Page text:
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zombie (n.)
1871, of West African origin (compare Kikongo zumbi "fetish;" Kimbundu nzambi "god"), originally the name of a snake god, later with meaning "reanimated corpse" in voodoo cult. But perhaps also from Louisiana creole word meaning "phantom, ghost," from Spanish sombra "shade, ghost." Sense "slow-witted person" is recorded from 1936.
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voodoo (n.)
religious witchcraft of Haiti and Southern U.S., ultimately of African origin, 1850, from Louisiana French voudou, from a West African language (such as Ewe and Fon vodu "spirit, demon, deity," also Vandoo, supposedly the name of an African deity, from a language of Dahomey). Compare vodun "fetish connected with snake worship in Dahomey," said to be from vo "to be afraid," or vo "harmful." The verb is attested from 1880.
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undine (n.)
female water spirit, 1821, from Modern Latin Undina (1650s), coined by Paracelsus ("De Nymphis") in his alchemical system, from Latin unda "a wave, billow" (from PIE root *wed- (1) "water; wet"). Popularized by German romance "Undine, eine Erzählung" (1811) by Baron F.H.C. La Motte Fouqué. Undinism (1928) was coined by sex researcher Havelock Ellis to describe the fetish for urine (which Ellis had); nowadays it would be called urophilia.
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kink (n.)

1670s, "knot-like contraction or short twist in a rope, thread, hair, etc., originally a nautical term, from Dutch kink "twist in a rope" (also found in French and Swedish), which is probably related to Old Norse kikna "to bend backwards, sink at the knees" as if under a burden" (see kick (v.)). Figurative sense of "odd notion, mental twist, whim" first recorded in American English, 1803, in writings of Thomas Jefferson; specifically "a sexual perversion, fetish, paraphilia" is by 1973 (by 1965 as "sexually abnormal person").

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vice (n.1)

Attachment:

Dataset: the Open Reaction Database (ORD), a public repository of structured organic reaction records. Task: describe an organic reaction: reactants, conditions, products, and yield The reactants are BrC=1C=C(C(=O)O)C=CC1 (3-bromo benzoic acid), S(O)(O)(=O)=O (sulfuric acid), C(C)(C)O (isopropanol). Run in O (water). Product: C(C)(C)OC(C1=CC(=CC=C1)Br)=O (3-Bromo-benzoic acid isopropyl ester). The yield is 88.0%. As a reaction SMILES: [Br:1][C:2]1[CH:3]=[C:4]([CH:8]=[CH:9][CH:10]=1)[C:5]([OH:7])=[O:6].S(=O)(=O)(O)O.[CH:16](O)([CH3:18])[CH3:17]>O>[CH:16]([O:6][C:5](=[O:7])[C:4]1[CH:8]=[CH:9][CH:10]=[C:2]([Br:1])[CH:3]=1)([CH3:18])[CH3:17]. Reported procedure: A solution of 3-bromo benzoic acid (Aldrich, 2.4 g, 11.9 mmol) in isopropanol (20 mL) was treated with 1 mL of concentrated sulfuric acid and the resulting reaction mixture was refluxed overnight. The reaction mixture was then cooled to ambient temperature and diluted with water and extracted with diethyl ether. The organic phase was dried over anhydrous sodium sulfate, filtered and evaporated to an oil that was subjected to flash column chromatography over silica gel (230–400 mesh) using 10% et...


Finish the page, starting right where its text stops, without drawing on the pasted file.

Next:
"moral fault, wickedness," c. 1300, from Old French vice "fault, failing, defect, irregularity, misdemeanor" (12c.), from Latin vitium "defect, offense, blemish, imperfection," in both physical and moral senses (in Medieval Latin also vicium; source also of Italian vezzo "usage, entertainment"), which is of uncertain origin.

Vice squad "special police unit targeting prostitution, narcotics, gambling, etc.," is attested from 1905, American English. Vice anglais "fetish for corporal punishment," literally "the English vice," is attested from 1942, from French. In Old French, the seven deadly sins were les set vices.

Horace and Aristotle have already spoken to us about the virtues of their forefathers and the vices of their own times, and through the centuries, authors have talked the same way. If all this were true, we would be bears today. [Montesquieu, "Pensées"]
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mascot (n.)

"a talisman, charm, thing supposed to bring good luck to its possessor," also "person whose presence is supposed to be a cause of good fortune," 1881, from provincial French mascotte "sorcerer's charm, 'faerie friend,' good luck piece" (19c.), of uncertain origin, perhaps from or related to Provençal mascoto "sorcery, fetish" (a Narbonnese manuscript of 1233 has mascotto "procuress, enchantment, bewitchment in gambling"), from masco "witch," from Old Provençal masca, itself of unknown origin, perhaps from Medieval Latin masca "mask, specter, nightmare" (see mask (n.)).

Popularized by French composer Edmond Audran's 1880 comic operetta "La Mascotte," about a household "fairy" who gives luck to an Italian peasant, which was performed in a toned-down translation in England from fall 1881. In reference to animals (later costumed characters) representing sports teams, by 1889.

For the edification of readers not versed in baseball lore it should be stated that the mascot has become quite an important institution among the professional teams of America. He may be a boy possessed of some special attainment or physical peculiarity, or he may be a bull-pup with a prominent patch over his left eye. It matters not whether a mascot be brute or human, so long as his presence upon the players' bench insures a victory—in the minds of the players—to the team with which he has cast his fortunes and in whose favor he exercises the influence he is supposed to have with Dame Fortune. [Harry Clay Palmer, ed., "Athletic Sports in America, England, and Australia," New York, 1889]